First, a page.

Teacher Passion and Distance Education Theory

About the Author

Scott W. Greenberger
Scott W. Greenberger earned his Bachelor of Arts degree in Urban and Regional Planning from the University of Wisconsin at Green Bay and his Master of Arts in Liberal Arts from St. John's College in Annapolis, Maryland. Currently, he is a doctoral student at Grand Canyon University enrolled in the Doctorate of Education program in Organizational Leadership with an emphasis in Higher Education Leadership. His research focuses on teacher passion in distance education.

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Despite a significant body of research on post-secondary distance education, harmonious passion has not been explored in relation to teacher presence. Teacher presence within a community of inquiry has been identified as an important influence and predictor of student performance. As such, determining the degree of relationship between teacher passion and teacher presence could lead to significant improvement in distance education delivery. If future distance education research confirms a correlation between teacher passion, teacher presence, and aesthetics, online interactions between teachers and learners may need to be re-conceived.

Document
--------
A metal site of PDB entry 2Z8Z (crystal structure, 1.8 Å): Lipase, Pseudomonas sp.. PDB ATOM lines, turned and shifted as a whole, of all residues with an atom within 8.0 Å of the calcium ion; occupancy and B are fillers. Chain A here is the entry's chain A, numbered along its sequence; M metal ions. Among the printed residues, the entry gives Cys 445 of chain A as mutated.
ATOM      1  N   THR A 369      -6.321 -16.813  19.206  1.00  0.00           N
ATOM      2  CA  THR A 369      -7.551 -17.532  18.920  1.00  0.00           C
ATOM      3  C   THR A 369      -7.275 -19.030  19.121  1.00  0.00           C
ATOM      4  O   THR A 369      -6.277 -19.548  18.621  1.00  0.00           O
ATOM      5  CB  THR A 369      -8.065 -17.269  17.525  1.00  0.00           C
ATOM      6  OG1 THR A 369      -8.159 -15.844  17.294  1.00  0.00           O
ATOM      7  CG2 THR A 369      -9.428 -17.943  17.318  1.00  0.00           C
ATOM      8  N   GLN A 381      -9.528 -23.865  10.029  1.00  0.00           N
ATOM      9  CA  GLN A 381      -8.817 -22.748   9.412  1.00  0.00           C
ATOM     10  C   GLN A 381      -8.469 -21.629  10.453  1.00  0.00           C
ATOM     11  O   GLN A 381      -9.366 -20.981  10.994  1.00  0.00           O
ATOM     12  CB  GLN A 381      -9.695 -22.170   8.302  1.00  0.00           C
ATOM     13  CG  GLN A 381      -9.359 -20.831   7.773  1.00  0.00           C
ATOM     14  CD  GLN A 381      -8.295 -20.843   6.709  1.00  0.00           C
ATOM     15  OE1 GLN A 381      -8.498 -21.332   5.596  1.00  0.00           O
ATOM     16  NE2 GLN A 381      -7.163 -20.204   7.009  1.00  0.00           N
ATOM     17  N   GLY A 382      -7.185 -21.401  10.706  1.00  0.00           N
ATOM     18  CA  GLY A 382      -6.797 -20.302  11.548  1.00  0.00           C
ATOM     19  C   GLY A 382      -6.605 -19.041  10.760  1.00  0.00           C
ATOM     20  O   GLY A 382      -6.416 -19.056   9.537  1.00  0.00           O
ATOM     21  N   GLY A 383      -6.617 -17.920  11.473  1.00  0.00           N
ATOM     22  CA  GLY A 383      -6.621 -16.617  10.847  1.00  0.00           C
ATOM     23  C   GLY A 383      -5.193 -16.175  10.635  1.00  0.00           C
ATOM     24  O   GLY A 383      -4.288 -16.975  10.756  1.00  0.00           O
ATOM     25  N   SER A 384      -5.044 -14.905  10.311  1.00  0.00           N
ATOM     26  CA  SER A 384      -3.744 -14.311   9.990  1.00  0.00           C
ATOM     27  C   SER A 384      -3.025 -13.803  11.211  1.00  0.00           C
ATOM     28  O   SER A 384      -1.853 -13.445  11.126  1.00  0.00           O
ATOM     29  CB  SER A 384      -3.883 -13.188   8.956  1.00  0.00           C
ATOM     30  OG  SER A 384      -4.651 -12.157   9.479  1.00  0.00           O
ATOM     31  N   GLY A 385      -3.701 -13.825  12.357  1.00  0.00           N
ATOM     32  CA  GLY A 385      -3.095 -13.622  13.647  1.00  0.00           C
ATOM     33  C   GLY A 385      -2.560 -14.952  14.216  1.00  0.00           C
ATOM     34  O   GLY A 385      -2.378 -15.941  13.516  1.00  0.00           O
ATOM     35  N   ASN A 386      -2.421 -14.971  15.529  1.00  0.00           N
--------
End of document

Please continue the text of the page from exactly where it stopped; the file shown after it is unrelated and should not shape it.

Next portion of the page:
In this essay, the theory of passion as outlined by Vallerand et al. (2003) is explored in correlation with post-secondary distance education research. The importance and neglect of such issues as emotions and immediacy in online teaching and learning are discussed; and a theory of online teacher passion is proposed. Lastly, aesthetic experience is identified as an understated but important attribute in the theory and research on distance education.

 

Teacher Passion